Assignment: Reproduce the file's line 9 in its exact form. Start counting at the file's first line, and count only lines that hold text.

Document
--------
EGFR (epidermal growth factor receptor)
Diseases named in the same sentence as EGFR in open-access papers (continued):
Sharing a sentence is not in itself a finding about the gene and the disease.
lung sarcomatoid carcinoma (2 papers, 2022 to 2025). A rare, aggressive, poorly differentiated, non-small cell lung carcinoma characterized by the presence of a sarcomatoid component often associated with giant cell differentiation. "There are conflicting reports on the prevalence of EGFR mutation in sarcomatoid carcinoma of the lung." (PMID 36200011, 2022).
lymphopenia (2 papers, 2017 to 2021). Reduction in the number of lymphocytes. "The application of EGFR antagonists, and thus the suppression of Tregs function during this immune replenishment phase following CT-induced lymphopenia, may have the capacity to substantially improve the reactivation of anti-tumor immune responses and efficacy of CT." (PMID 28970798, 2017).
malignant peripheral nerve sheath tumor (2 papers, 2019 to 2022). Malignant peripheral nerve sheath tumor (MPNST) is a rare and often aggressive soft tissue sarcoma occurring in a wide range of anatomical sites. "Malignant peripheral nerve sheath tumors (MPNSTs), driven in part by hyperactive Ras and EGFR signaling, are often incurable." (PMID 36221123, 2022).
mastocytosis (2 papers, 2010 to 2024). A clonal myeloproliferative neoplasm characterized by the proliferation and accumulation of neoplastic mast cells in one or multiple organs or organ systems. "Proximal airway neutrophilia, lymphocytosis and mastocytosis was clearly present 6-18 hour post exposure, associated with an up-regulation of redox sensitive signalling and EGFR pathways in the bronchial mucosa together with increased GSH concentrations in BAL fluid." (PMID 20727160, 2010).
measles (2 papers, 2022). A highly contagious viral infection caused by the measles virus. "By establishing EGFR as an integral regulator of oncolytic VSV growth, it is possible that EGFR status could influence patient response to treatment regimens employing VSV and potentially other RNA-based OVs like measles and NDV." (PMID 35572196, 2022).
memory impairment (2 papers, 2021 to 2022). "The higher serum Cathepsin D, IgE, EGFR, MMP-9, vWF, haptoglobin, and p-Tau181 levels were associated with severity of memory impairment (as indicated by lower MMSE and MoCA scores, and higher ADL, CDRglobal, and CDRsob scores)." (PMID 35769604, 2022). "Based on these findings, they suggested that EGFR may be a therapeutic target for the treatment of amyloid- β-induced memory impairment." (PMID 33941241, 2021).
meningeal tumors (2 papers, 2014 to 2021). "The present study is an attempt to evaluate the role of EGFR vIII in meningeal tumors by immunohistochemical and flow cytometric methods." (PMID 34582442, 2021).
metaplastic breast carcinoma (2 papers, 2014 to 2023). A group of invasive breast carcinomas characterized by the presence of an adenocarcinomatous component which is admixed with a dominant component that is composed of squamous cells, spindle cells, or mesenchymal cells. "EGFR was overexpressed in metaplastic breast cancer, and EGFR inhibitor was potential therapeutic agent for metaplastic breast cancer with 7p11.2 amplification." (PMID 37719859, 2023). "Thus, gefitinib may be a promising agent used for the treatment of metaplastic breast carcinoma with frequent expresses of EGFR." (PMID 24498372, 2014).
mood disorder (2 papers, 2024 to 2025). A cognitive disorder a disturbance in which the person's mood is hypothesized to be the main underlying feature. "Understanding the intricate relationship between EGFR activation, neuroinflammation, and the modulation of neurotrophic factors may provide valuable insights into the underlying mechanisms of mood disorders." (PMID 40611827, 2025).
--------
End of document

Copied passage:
memory impairment (2 papers, 2021 to 2022). "The higher serum Cathepsin D, IgE, EGFR, MMP-9, vWF, haptoglobin, and p-Tau181 levels were associated with severity of memory impairment (as indicated by lower MMSE and MoCA scores, and higher ADL, CDRglobal, and CDRsob scores)." (PMID 35769604, 2022). "Based on these findings, they suggested that EGFR may be a therapeutic target for the treatment of amyloid- β-induced memory impairment." (PMID 33941241, 2021).